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Oil, gas industry says it will support carbon pricing

The Biden administration met this week with oil executives, environmentalists, labor leaders and Native Americans to begin talks on climate policy

An oil pump jack in Loving County, Tex., in 2019. (Angus Mordant/Reuters)
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The American Petroleum Institute, the leading oil and gas lobbying group, on Thursday backed the idea of the government putting a price on carbon emissions, provided the Biden administration avoids other measures the group terms “regulatory duplication.”

“Confronting the challenge of climate change and building a lower-carbon future will require a combination of government policies, industry initiatives and continuous innovation,” API President Mike Sommers said in a statement.

API did not say how big a carbon tax should be. Many of its members have long used $40 a ton as an internal price to judge the viability of their projects, but economists specializing in climate change have warned that a price two or three times as large would be needed to change behavior enough to effectively curb greenhouse gasses.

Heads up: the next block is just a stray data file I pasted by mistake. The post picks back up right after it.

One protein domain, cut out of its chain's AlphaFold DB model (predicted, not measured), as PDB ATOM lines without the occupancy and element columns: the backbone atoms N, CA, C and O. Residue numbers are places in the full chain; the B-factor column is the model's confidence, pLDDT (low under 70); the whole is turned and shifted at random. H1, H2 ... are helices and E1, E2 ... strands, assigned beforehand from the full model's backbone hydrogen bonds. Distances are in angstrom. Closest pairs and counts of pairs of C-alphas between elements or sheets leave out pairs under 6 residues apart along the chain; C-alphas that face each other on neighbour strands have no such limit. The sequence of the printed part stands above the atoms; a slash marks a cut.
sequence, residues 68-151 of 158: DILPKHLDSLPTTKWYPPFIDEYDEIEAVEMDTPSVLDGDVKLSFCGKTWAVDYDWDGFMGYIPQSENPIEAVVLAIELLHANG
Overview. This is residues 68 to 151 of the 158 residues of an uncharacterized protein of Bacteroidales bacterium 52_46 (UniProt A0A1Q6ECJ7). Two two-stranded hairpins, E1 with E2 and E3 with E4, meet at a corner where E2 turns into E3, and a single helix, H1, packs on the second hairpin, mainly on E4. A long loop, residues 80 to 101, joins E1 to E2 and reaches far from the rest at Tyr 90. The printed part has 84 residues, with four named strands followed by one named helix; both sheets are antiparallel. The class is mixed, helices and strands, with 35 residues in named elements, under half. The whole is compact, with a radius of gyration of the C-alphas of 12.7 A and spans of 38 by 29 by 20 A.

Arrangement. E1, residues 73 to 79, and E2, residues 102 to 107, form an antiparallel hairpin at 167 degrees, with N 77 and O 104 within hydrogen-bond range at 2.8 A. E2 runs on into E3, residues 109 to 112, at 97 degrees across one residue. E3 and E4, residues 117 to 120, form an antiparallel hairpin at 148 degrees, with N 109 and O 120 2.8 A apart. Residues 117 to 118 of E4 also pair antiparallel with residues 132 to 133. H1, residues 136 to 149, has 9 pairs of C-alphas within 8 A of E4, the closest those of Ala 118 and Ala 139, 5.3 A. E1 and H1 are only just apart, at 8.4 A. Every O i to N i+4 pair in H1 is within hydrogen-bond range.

As it has in the past, API agreed that oil and gas companies should curtail methane emissions from operations.

“We support a price on carbon,” Frank Macchiarola, API’s senior vice president for policy and regulatory affairs, said during an Interior Department meeting Thursday. “This has been long debated within industry and within government, and we think it’s the most impactful way to address the risks of climate change.”

Top oil and gas lobbying group close to backing a carbon tax

Environmental groups were unimpressed with API’s shift.

Kassie Siegel, director of the Center for Biological Diversity’s Climate Law Institute, labeled it “self-serving greenwashing.”

“Nobody should fall for the oil industry’s new PR ploy, which will do nothing to fight the climate emergency,” Siegel said. “API is trying desperately to distract the Biden administration from the crucial work of keeping polluting fossil fuels in the ground.”

The change in policy capped a week in which Biden administration officials began discussions with a variety of players in search of agreement on government climate policy.